Social and environmental voluntary standards and labelling schemes, such as Fairtrade, Rainforest Alliance and Utz Certified, are becoming increasingly important in agricultural trade. These schemes have expanded rapidly in recent years, covering new products and regions of the world and with greater volumes being traded.
But what is the poverty impact of these different standards? Given the expansion of these standards there is increased scrutiny of their impact at the local level and along the value chain, and a greater demand for evidence. There is currently a lively debate about what are the appropriate objectives, design and methods for such studies, to which the project team contributing during the course of this study.
This project, funded by DFID, is a major four year study. The overall objective is to 'systematically examine the impact of voluntary social and environmental standards on poverty and livelihoods, particularly for the most disadvantaged workers and producers in developing countries'.
Using a broad definition of poverty, which encompasses not only incomes, but livelihood assets and empowerment, the project is employing a rigorous quasi-experimental design, and using both quantitative and qualitative research methods in equal measure. Cocoa and tea have been selected as the focal commodities, with studies conducted in Ecuador and Ghana (cocoa) and Kenya and India (tea). The sample covers smallholder, hired labour and outgrower situations and where possible, a number of different estates and producer groups have been included. Theories of change have been developed for the different standard systems being studied (Rainforest Alliance and FLO Fairtrade) drawing on the contents of their standards, but also the additional capacity building, advocacy or organisational business support they provide.
As well as assessing the levels of impact on poverty of workers and farmers (magnitude or scale, inclusion and exclusion, gender and social difference aspects) we are considering the types of impacts that are being achieved (social, economic, environmental, organisational), identifying the main factors driving impact and assessing wider impacts.
Following initial preparatory work, the baseline survey was conducted in 2010 and the final survey is planned for 2012. The findings will be analysed and published later in 2012. The project is being led by the Natural Resources Institute, University of Greenwich and is being implemented in collaboration with:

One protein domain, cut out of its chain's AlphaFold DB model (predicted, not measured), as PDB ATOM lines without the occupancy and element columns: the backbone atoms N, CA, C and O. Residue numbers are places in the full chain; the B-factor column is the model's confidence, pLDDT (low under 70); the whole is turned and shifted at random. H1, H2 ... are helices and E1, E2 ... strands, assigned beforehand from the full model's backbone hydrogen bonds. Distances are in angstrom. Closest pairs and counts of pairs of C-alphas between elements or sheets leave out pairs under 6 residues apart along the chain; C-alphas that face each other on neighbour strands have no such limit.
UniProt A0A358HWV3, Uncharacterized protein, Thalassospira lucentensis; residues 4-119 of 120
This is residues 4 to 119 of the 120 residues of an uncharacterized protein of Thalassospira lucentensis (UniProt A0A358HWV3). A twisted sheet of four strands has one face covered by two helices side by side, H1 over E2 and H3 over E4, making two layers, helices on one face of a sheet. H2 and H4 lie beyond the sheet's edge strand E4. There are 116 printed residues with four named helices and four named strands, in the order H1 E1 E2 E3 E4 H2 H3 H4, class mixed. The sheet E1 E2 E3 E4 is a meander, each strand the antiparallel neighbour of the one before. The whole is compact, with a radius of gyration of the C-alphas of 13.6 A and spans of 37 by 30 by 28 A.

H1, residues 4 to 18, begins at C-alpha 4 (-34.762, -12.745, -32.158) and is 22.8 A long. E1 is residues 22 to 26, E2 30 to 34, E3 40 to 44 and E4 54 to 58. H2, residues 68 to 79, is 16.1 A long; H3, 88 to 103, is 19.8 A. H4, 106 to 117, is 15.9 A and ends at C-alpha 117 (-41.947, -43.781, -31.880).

- Kwame Nkrumah University of Science and Technology (KNUST)
- Gujarat Institute of Development Research (GIDR)
- Matrix Development Consultants and PartPro (Kenya)
- El Sistema de la Investigacion de la Problematica Agraria del Ecuador (SIPAE)
Assessing the poverty impact of voluntary sustainability standards, Conceptual and methodological framework by V Nelson, with Adrienne Martin, Carlos Barahona, Barry Pound and Claire Coote
Final Technical Report: Assessing the poverty impact of sustainability standards (2013) by V. Nelson and A. Martin
Final Report: Assessing the poverty impact of sustainability standards in Ecuadorian cocoa (2013) by D. Cepeda, B. Pound, V. Nelson, G. Kajman, D. Cabascango, A. Martin, M. Chile, H. Posthumus, G. Caza, I. Mejia, F. Montenegro, L. Ruup, G. A. Velastegui, Y. Tiaguaro, M. Valverde and A. Ojeda.
Final Report: Assessing the poverty impact of sustainability standards: Fairtrade in Ghanaian cocoa (2013) by V. Nelson, K. Opoku, A. Martin, J. Bugri and H. Posthumus
Final Report: Assessing the poverty impact of sustainability standards: Indian tea (2013) by N. Lalitha, V. Nelson, A. Martin, H. Posthumus
Final Report: Poverty impact of social and environmental voluntary standard systems in Kenyan tea (2013) by T. Stathers and C. Gathuthi with advisory and statistical inputs from V. Nelson, A. Martin, H. Posthumus, U. Kleih and field assistance from E. Kamau, A. Gichohi, M. Kokonya, N. Umidha, V. Irimu and A. Muhoro
- Working Paper 1: Impact Evaluation of Social and Environmental Voluntary Standard Systems (SEVSS): Using theories of change (2011) by V. Nelson and A. Martin
- Working Paper 2: Assessing the Governance and Poverty Impacts of Sustainability Standards
Final report: Literature review of sustainability standards and their poverty impact (2009) by M.K. Chan and B. Pound